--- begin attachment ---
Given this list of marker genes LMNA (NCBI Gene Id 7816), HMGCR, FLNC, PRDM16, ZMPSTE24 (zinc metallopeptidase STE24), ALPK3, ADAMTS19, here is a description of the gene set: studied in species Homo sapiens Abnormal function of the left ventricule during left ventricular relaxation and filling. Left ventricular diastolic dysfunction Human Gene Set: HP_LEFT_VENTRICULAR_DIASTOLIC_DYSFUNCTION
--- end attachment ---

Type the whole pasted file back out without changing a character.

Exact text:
Given this list of marker genes LMNA (NCBI Gene Id 7816), HMGCR, FLNC, PRDM16, ZMPSTE24 (zinc metallopeptidase STE24), ALPK3, ADAMTS19, here is a description of the gene set: studied in species Homo sapiens Abnormal function of the left ventricule during left ventricular relaxation and filling. Left ventricular diastolic dysfunction Human Gene Set: HP_LEFT_VENTRICULAR_DIASTOLIC_DYSFUNCTION